Opera Buys SurfEasy To Add Secure VPN Services To Its Browser Software

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Opera, makers of a suite of software for browsing the web on mobile and desktop devices used by some 350 million consumers, has made another acquisition to build out the services it offers to users. It has acquired SurfEasy, makers of a virtual private network (VPN) app that lets users browse the web more securely.

This is Opera’s first security-focused acquisition, and it is made in the context of a growing demand among consumers not just for easy and cheap ways to browse the internet — a market that Opera has squarely played into up to now — but also more private ways of doing so.

“More and more internet users are starting to question whether they can trust the internet these days, and are actively looking for secure solutions for their phone or computer,” said Lars Boilesen, CEO of Oslo-based Opera Software, in a statement.

Implicit in that are questions raised through NSA revelations, as well as growing awareness among consumers of just how much of their data is tracked and used for more commercial purposes.

In addition to this, there is another angle for where this could be an interesting acquisition for Opera. Today, the company is notable for having a strong user base in international (read: outside the US) markets, with an emphasis especially in developing markets, where it sits alongside Facebook and others in Internet.org trying to get more consumers connected online.

It just so happens that these markets are where VPN usage has also seen a big boom, with users taking to secure tunnelling technology not only to help protect their browsing from prying government eyes, but also to help them access content that might otherwise get geofenced and blocked from their view — either in straight censorship plays, or because of copyright licensing. Opera adding a secure VPN service will help it continue to gain users and grow its brand in these markets.

Opera plans to keep SurfEasy’s products operational for the time being, the company tells me.

These include freemium apps for Windows, Mac, Android, iPhone and iPad devices. SurfEasy also has a hardware-based offering, SurfEasy Private Broswer, a VPN product that it sells on a USB stick, which is aimed at people who work across a variety of devices that might be shared with others.

“SurfEasy is a recognized consumer brand and is one of the best customer reviewed services for online privacy protection, so at this time, SurfEasy’s products will remain live and unchanged,” Opera said. “As a result of the deal, however, the company will now be referred to as ‘SurfEasy, an Opera company.'”

The longer term plan will be to incorporate some of SurfEasy’s functionality into Opera’s own apps — which include Opera Max to compress browsing data on mobile devices, Opera Coast for content recommendations, and Opera’s web browsers. But Opera is not yet commenting on when these will be coming to market.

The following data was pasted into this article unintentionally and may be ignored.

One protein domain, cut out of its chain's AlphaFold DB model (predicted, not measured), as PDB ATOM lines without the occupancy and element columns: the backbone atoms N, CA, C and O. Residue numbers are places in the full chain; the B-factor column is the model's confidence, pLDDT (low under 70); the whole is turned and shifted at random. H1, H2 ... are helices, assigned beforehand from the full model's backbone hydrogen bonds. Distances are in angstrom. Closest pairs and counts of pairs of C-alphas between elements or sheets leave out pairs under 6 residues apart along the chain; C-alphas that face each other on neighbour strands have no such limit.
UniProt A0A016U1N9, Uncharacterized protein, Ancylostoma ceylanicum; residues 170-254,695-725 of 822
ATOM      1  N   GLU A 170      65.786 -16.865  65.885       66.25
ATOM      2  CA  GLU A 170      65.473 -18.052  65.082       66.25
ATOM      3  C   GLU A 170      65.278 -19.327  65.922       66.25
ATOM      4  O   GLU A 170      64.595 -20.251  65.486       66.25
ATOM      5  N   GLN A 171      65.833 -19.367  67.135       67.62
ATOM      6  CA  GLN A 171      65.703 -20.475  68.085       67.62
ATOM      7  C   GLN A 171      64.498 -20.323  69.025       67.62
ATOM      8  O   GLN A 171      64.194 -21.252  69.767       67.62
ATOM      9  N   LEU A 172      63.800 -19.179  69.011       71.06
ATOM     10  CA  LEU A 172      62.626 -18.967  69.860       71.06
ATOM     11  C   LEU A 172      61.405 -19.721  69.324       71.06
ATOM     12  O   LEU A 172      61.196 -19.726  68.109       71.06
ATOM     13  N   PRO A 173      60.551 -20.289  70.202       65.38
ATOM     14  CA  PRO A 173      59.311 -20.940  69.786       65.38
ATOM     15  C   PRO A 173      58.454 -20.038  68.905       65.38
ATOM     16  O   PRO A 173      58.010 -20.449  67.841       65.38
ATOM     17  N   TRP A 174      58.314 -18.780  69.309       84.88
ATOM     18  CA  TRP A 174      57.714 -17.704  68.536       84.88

“Right now, we are not speculating on the timing of future releases or what form they will take, but we are looking forward to integrating these into joint products that will expand Opera’s product portfolio,” the spokesperson said.

Prior to this, Opera was already trying to come out ahead in stating its position on matters of online privacy. Among its tenets, it says it only processes personal data “for purposes that are objectively justified by Opera Software’s service and to perform the processing in accordance with fundamental respect for the right to privacy.” But all the same, the company also offers a suite of advertising services, via its Opera Mediaworks subsidiary, which some might argue might run counter to privacy ideals.

This is another interesting angle for how the SurfEasy acquisition could work for Opera. Potentially, by offering paid VPN services to users coupled with its free browsing and data-compression technology, Opera can continue to make revenue from those users, even if it can no longer monetise them through ads.

Terms of the deal are not being disclosed by the companies, but “Both Opera and SurfEasy are pleased with the agreement and look forward to working together,” a spokesperson told me. It’s not clear how many users SurfEasy has but it was growing, adding 6 million new users in the past 12 months.

Yet it’s clear that SurfEasy — founded in 2011 in Toronto and working on only one round of funding since then — needed more scale for its business to grow.

“Over the past few years the dialogue and awareness around online privacy issues has increased dramatically. We are all now very aware just how vulnerable our data is to hacking, monitoring and censorship, regardless of the network or device you’re using to access the web,” Chris Houston, founder and CEO, SurfEasy, said in a statement.

“By teaming up with Opera, a global internet company with over 350 million users, we are able to accelerate our vision to give users access to simple applications that let them take back control of their online privacy and freedom,” he continues.